Charter members of the Coldstream Fire Department gather outside the Kalamalka Road hall during the 1962 opening.

Charter members of the Coldstream Fire Department gather outside the Kalamalka Road hall during the 1962 opening.

Firefighters celebrate 50 years of service

Fighting fires with buckets of water and a garden hose may seem archaic, but there was a time when that was all a community could do to protect itself.

Fighting fires with buckets of water and a garden hose may seem archaic, but there was a time when that was all a community could do to protect itself.

After watching their municipal hall and the main building of the historic Vernon Preparatory School destroyed by fire in 1957 (followed by the Orchardleigh lodge blaze), local efforts were initiated for a better plan of action.

With such losses fresh in their minds, a group of nine men banded together to form a local fire brigade.

On Aug. 12, 1961, Coldstream’s 2,161 residents could sleep a little sounder at night. The formation was declared that day with the District of Coldstream fire protection bylaw and $35,000 was set aside for the creation of the Coldstream Fire Brigade.

Frank Schiller was elected the community’s first fire chief alongside 24 charter members: Beals, Billick, Boyd, Chouinard, Clarke, French, Gordon, Holweg, Johnson, Kuhn, McFarland, McKay, Mills, Nahm, Quirk, Stecyk, Trehearne, Whitney, Gingell, Haines, Seymour, Green, Palfrey and Kuhn.

Then on June 18, 1962, the double-bay fire hall was unveiled (next to the newly renovated municipal office), complete with two trucks.

Gordon Bisschop still remembers the day his community became a safer place (which also pleased many as home insurance rates were reduced). After joining the band of 25 brothers in 1966, Bisschop moved up the ranks 10 years later to become chief – and was also the longest serving fire chief in Coldstream (1976 to 1996).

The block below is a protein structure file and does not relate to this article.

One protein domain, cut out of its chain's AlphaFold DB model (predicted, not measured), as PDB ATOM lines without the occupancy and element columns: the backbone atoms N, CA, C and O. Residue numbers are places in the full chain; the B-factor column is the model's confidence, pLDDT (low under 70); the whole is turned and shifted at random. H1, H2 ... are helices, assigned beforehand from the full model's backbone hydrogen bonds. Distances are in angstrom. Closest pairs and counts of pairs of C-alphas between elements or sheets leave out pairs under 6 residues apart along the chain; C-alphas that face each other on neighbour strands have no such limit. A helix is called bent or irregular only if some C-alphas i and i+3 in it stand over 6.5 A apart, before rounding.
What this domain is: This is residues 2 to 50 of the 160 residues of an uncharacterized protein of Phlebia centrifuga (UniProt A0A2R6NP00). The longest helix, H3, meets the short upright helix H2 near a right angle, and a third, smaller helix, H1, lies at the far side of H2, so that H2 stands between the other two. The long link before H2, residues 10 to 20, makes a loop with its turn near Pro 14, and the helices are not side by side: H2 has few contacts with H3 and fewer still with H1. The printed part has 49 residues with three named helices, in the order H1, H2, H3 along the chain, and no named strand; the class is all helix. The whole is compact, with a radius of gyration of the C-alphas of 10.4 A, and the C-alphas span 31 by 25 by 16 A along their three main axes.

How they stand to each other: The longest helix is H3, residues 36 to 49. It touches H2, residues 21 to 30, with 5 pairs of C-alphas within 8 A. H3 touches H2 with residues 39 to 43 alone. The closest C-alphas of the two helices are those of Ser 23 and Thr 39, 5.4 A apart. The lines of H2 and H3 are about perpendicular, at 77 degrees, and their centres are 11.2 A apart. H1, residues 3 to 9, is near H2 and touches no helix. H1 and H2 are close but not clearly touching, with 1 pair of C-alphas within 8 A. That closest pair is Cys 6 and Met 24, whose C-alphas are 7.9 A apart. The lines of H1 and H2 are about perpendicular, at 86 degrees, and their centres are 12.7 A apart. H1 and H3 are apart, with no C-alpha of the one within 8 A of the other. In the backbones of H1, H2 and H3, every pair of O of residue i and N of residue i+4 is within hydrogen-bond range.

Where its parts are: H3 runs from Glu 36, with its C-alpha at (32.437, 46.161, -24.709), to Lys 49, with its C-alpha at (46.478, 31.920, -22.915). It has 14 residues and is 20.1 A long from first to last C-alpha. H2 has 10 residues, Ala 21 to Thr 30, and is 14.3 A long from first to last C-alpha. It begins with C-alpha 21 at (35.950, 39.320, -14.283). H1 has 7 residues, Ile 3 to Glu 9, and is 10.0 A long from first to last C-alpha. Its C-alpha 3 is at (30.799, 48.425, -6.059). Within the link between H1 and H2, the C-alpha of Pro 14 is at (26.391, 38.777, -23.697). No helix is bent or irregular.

During his tenure, Bisschop watched the brigade evolve from averaging 15 calls per year, members earning $4.50/hour practice pay and $4 on call outs, having zero communication in the trucks, smoking cigarettes while holding the hose and even sharing essential equipment.

“When I first joined we only had two air packs. The rest of the guys would just have to stand in the smoke,” said 71-year-old Bisschop, who joined the hall at 26.

It wasn’t even until 1989 that the department joined the universal 911 system. Prior to that the emergency number was 115 in Coldstream.

A few years later, the department accepted its first female onto the male-dominated crew.

Brigette Yuskiw joined the department in 1992.

“She was just like one of the guys,” said Bisschop. “She really fit right in.”

Today the department (which includes two women) averages 100 calls annually, members earn $17.50/hour for practice and $30.99 for every two hours on call out and the members, in their new six-bay hall, are highly trained and fully equipped.

While flames of change have roared through the department during the last 50 years, the initial purpose of the department has stood the test of time.

“The goals at all time is prevention of loss of life and property,” said Bisschop. “But nowadays it’s a lot more technical.”

David Sturgeon, Coldstream’s newest fire chief (and the youngest at just 28-years-old), joined the hall in 2005 with that very goal in mind.

But along the way, he’s also gained a second family of friends who not only have each other’s backs in the line of duty, but through life.

“It’s the camaraderie,” said Sturgeon, of what he enjoys most about being a firefighter. “Most of the guys, even now, help each other out with things. If somebody’s moving or somebody’s doing this or that, they’re there to help you out.”

Meanwhile the evolution of fire protection in Coldstream has also led to fewer losses.

Compared to Sturgeon, who hasn’t witnessed a single fatality in his term, Bisschop can recall several, including the worker who died in the old packing house fire, the 1978 tragic loss of a young girl and a 1984 house fire fatality.

Structures continue to be lost, but prevention and better built homes have led to fewer losses.

“I’d like to think they don’t burn as good as they used to,” said Bisschop, comparing $20,000 wooden homes built 50 years ago to multi-million dollar concrete lake front homes.

Whether it’s 1961 or 2011, both Bisschop and Sturgeon agree that prevention is key to dampening the destructive path of fire. And thanks to the department, plus municipal support and resident education over the past 50 years, Coldstream is continuing to ensure the safety of its residents on a daily basis.